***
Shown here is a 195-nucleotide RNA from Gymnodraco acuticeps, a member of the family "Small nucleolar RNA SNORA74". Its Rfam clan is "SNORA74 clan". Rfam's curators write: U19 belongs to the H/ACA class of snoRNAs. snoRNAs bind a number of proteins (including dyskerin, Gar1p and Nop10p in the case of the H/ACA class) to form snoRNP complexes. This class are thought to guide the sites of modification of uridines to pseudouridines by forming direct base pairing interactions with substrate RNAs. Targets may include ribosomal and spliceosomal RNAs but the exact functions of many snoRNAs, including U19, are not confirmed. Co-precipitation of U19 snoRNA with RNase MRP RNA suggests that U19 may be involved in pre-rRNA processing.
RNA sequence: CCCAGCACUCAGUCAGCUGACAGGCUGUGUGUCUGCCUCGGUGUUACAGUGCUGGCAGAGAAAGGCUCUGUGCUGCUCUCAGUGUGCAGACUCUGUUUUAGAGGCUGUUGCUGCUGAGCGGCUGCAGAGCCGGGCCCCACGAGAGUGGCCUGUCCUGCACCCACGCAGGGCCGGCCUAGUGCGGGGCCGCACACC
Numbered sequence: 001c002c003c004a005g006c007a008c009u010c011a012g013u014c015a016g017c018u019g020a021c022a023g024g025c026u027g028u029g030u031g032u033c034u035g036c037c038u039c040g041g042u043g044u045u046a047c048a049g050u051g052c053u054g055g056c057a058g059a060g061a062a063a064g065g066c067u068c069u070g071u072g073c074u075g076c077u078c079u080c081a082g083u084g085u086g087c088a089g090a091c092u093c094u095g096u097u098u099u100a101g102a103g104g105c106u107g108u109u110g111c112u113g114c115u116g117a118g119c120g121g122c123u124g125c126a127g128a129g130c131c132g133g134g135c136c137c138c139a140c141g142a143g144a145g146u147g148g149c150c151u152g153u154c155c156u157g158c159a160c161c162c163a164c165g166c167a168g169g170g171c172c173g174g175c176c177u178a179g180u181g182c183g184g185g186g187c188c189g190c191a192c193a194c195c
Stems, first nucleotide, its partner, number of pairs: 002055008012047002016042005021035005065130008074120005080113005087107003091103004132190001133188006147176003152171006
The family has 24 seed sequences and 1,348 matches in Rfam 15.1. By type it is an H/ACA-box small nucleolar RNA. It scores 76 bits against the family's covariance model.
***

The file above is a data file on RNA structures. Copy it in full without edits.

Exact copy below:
Shown here is a 195-nucleotide RNA from Gymnodraco acuticeps, a member of the family "Small nucleolar RNA SNORA74". Its Rfam clan is "SNORA74 clan". Rfam's curators write: U19 belongs to the H/ACA class of snoRNAs. snoRNAs bind a number of proteins (including dyskerin, Gar1p and Nop10p in the case of the H/ACA class) to form snoRNP complexes. This class are thought to guide the sites of modification of uridines to pseudouridines by forming direct base pairing interactions with substrate RNAs. Targets may include ribosomal and spliceosomal RNAs but the exact functions of many snoRNAs, including U19, are not confirmed. Co-precipitation of U19 snoRNA with RNase MRP RNA suggests that U19 may be involved in pre-rRNA processing.
RNA sequence: CCCAGCACUCAGUCAGCUGACAGGCUGUGUGUCUGCCUCGGUGUUACAGUGCUGGCAGAGAAAGGCUCUGUGCUGCUCUCAGUGUGCAGACUCUGUUUUAGAGGCUGUUGCUGCUGAGCGGCUGCAGAGCCGGGCCCCACGAGAGUGGCCUGUCCUGCACCCACGCAGGGCCGGCCUAGUGCGGGGCCGCACACC
Numbered sequence: 001c002c003c004a005g006c007a008c009u010c011a012g013u014c015a016g017c018u019g020a021c022a023g024g025c026u027g028u029g030u031g032u033c034u035g036c037c038u039c040g041g042u043g044u045u046a047c048a049g050u051g052c053u054g055g056c057a058g059a060g061a062a063a064g065g066c067u068c069u070g071u072g073c074u075g076c077u078c079u080c081a082g083u084g085u086g087c088a089g090a091c092u093c094u095g096u097u098u099u100a101g102a103g104g105c106u107g108u109u110g111c112u113g114c115u116g117a118g119c120g121g122c123u124g125c126a127g128a129g130c131c132g133g134g135c136c137c138c139a140c141g142a143g144a145g146u147g148g149c150c151u152g153u154c155c156u157g158c159a160c161c162c163a164c165g166c167a168g169g170g171c172c173g174g175c176c177u178a179g180u181g182c183g184g185g186g187c188c189g190c191a192c193a194c195c
Stems, first nucleotide, its partner, number of pairs: 002055008012047002016042005021035005065130008074120005080113005087107003091103004132190001133188006147176003152171006
The family has 24 seed sequences and 1,348 matches in Rfam 15.1. By type it is an H/ACA-box small nucleolar RNA. It scores 76 bits against the family's covariance model.